Hard Work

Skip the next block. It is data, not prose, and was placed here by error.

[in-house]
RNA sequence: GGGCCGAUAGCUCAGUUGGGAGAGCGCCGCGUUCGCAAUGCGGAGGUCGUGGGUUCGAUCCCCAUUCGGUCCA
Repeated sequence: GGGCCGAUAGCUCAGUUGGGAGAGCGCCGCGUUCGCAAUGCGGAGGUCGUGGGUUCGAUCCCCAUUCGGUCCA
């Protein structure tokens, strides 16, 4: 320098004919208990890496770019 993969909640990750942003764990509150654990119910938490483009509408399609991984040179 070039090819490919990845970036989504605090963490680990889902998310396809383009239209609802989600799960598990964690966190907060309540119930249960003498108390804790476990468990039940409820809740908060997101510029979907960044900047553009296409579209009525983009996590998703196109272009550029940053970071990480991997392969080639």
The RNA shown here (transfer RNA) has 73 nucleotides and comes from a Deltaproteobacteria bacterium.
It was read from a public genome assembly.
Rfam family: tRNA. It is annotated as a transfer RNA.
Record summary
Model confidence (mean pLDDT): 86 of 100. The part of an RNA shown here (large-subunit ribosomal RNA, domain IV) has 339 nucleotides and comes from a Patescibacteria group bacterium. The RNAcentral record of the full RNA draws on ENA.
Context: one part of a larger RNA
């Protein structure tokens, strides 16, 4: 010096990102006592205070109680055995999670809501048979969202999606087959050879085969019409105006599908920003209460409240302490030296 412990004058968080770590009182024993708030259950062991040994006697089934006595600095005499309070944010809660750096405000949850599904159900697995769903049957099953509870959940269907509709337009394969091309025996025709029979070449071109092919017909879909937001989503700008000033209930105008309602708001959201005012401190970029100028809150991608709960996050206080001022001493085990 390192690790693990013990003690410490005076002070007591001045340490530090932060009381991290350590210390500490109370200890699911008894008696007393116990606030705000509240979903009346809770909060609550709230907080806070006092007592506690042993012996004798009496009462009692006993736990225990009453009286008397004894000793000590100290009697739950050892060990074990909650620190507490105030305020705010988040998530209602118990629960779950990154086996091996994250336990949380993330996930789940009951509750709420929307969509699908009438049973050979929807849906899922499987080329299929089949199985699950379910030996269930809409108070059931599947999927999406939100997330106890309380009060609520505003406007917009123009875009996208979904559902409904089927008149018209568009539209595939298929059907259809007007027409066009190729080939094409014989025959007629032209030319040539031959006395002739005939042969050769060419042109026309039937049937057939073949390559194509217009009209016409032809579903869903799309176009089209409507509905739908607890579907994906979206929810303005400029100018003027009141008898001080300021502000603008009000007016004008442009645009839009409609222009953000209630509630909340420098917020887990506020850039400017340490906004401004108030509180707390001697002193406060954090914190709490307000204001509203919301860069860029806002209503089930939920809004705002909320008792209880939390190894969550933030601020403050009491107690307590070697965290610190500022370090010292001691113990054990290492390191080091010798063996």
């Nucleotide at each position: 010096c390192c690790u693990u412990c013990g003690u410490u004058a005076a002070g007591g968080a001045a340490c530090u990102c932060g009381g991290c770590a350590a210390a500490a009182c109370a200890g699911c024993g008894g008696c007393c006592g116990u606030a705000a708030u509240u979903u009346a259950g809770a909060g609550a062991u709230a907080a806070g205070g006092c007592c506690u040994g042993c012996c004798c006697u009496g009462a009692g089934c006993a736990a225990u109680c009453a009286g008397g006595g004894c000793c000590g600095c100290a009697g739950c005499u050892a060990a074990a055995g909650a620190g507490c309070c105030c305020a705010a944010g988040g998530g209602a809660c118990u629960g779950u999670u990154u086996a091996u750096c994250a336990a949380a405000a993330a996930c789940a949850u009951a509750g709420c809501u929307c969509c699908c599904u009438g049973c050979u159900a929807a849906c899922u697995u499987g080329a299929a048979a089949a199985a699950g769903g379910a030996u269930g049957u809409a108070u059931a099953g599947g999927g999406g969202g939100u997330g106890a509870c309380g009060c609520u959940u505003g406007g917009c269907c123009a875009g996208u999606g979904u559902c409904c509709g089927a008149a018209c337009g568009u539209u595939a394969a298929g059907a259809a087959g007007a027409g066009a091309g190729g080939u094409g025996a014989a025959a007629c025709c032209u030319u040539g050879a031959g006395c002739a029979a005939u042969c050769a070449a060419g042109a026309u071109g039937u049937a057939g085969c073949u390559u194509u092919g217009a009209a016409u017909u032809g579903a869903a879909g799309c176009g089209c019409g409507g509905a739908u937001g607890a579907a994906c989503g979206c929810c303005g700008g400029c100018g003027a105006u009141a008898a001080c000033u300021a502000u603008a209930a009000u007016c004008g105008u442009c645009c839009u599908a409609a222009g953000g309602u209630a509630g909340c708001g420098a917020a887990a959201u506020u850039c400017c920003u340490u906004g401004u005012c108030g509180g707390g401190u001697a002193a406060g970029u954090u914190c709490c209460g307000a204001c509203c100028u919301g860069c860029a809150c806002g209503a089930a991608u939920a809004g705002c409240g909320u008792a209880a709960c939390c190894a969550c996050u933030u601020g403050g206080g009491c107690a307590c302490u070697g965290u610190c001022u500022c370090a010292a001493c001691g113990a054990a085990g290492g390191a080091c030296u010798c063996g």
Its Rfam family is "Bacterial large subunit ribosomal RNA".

Not a single word had appeared on the screen. Everything or nothing remained in my head. I seemed afraid of what was happening in there, as if I perceived anything that I couldn’t control as a threat. On good days, control wasn’t part of my writing vocabulary. Was today a bad day? Images and words in my head didn’t listen to me, or did they? If I wanted to, I could observe them working. That was how my sentences came to be written, the good ones, not those which frustration later led me to delete. It was hard work to write a good sentence. Now I was unable to write a single word. I imagined a door to my mind, either closed or open. Maybe the image couldn’t decide. I couldn’t decide on which word to write first, or the first word hadn’t appeared in my head yet. An image of coffee came to me, and I sensed I was about to get to my feet. Instead, my fingers returned to the keyboard. Maybe in my imagination they had never left. This work demanded my physical and mental presence at my desk and in my mind. There wasn’t time to wonder how I might be physically present in my own mind. Time was running out. I glanced at the time on my laptop. What was the hurry? Words inside of me were in a hurry. Then these sentences became their home, and my head was empty or full again. I was certain of one thing: work would allow me to experience all of this tomorrow.